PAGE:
More details on the Hi-Motion II emerge
Ahead of NAB, NAC has revealed more details of the features in the latest iteration of its ultra slo motion camera, the High-Motion II. Chief amongst them is the new Flicker Correction Function, which reduces lighting flicker in a venue where local lighting systems are not synchronized with the frequency of the ultra slow motion camera systems.
Elsewhere, the system’s Operation Control Panel (OCP) provides the user with the ability to adjust image quality with the same look and feel as provided by “high-painting functions” available from other standard broadcast cameras. Operation and control is available from the Hi-Motion II dedicated controller as well as an industry standard EVS XT-LSM series server for slow motion replay and live editing.
One of the key points about the new camera is that as a result the company says that no special training and no special operators are required. “Users will have no problem learning to operate the Hi-Motion II because it works much like any standard camera system,” runs a statement.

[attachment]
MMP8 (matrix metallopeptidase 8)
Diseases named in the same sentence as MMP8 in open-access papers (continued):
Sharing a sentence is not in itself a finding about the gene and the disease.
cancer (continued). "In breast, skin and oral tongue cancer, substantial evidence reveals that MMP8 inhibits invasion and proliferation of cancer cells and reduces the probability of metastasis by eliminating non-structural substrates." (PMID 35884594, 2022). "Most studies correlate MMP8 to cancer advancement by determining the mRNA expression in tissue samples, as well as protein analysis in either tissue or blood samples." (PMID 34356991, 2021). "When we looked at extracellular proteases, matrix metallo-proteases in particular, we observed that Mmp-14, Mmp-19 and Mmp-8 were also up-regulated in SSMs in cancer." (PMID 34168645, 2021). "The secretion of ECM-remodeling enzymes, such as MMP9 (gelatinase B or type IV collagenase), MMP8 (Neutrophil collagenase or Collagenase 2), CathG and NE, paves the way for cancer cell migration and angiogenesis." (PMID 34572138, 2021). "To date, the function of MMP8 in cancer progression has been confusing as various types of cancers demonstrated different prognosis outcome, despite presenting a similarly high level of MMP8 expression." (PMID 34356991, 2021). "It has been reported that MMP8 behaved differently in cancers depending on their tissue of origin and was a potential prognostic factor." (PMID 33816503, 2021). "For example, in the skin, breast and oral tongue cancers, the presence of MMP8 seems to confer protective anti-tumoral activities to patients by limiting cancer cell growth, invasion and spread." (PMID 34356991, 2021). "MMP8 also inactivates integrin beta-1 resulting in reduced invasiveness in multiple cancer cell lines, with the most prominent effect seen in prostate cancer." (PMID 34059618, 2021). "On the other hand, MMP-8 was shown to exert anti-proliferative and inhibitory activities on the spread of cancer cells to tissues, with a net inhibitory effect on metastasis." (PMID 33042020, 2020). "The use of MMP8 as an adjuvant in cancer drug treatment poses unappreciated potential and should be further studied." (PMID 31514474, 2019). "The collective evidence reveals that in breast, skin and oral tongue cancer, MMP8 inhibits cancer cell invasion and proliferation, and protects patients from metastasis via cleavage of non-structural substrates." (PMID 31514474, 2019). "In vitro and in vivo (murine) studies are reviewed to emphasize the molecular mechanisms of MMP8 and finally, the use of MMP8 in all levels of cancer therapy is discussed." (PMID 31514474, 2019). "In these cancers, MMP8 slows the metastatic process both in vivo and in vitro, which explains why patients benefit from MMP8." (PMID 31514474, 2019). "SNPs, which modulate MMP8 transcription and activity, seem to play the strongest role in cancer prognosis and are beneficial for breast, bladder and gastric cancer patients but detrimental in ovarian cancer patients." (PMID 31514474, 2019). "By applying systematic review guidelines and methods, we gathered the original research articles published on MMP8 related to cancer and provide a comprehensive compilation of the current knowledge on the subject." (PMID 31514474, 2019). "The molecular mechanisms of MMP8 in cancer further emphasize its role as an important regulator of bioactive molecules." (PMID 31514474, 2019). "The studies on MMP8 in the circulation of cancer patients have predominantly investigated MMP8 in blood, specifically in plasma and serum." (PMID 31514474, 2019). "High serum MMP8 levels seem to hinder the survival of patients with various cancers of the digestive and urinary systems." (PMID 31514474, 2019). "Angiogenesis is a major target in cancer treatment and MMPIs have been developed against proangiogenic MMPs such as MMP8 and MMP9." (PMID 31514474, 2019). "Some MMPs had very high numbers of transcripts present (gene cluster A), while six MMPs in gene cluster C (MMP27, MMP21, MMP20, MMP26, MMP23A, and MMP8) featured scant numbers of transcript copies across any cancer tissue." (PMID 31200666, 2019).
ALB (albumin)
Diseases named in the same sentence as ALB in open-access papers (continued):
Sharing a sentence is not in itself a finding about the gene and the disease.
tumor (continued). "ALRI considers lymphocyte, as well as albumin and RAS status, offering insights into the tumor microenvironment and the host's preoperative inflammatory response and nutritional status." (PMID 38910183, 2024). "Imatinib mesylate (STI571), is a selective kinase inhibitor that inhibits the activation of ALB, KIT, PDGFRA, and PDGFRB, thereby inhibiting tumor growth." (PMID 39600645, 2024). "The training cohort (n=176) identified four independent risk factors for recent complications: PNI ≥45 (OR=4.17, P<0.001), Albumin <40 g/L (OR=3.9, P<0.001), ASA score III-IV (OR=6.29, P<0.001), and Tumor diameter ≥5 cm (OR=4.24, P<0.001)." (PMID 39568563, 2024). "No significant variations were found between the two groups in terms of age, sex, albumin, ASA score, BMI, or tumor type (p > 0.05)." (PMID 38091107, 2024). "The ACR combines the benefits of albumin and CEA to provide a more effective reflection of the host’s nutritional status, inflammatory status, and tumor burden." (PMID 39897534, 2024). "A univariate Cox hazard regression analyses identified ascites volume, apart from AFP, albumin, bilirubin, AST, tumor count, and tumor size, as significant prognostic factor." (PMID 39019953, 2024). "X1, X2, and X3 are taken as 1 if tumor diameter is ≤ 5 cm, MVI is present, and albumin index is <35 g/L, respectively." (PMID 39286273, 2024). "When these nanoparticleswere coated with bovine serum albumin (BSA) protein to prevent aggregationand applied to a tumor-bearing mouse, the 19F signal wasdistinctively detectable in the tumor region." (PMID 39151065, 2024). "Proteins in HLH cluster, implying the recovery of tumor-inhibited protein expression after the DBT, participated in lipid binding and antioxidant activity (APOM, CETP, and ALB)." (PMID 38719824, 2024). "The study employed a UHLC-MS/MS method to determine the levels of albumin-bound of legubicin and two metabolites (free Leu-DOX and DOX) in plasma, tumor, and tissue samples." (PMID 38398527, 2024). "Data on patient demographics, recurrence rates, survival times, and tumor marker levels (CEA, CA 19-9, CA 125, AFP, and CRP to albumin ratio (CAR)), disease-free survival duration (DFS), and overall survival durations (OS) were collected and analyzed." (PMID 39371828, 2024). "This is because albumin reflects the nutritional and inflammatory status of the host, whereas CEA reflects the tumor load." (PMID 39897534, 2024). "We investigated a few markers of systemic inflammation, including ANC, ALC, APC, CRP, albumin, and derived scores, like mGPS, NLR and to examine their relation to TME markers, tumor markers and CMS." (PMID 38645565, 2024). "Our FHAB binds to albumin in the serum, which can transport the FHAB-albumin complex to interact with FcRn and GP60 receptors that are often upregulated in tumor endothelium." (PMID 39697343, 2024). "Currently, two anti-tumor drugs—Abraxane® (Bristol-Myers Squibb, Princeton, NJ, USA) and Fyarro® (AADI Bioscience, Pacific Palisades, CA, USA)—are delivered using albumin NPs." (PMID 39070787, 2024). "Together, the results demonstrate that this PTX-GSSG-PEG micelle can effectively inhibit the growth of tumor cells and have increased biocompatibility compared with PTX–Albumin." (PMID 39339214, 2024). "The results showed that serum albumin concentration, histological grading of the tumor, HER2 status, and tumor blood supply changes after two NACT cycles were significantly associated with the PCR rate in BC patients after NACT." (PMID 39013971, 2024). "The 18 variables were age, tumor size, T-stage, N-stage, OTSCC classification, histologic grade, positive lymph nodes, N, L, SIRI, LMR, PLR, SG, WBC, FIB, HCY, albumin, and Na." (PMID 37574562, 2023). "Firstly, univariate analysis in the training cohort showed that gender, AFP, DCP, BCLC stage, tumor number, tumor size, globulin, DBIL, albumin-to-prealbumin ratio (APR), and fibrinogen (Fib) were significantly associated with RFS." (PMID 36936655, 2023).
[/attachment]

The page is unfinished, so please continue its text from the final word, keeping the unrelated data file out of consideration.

The Hi-Motion II takes advantage of its high density memory capacity (up to 96GB) and its wide range of recording speeds, allowing the user to simultaneously record ultra slow motion images during playback. This allows the user to cue up crucial slow motion imagery for on air playback without missing any crucial on-field action occurring in realtime.
The Hi-Motion II provides continuous live video output in Full HD. This allows the Hi-Motion II to double as a standard broadcast camera, providing the broadcaster with another camera view with rich image quality generated by a high end 3-chip CMOS camera system.
Monitor output settings can be individualized for the camera operator, the OCP operator, and the video control operator. In other words, information viewable on the monitor can be provided to each according to the individual’s job responsibility. For example, the OCP operator can view information relating to image quality and exposure; the video control operator can view information relating to recording speed, playback, timing, and trigger; and the camera operator can have as much or as little information as he requires so he can concentrate on shooting.
The Hi-Motion II also supports a variety of other functions which provide flexibility to the sports broadcaster. These functions include: shoulder mount; tripod/pedestal mount; full remote control; local operation; 3D applications (synchronized record and play); interlaced/progressive output; multiple output formats; multiple output ports supporting EVS; and 4 return inputs for the camera operator.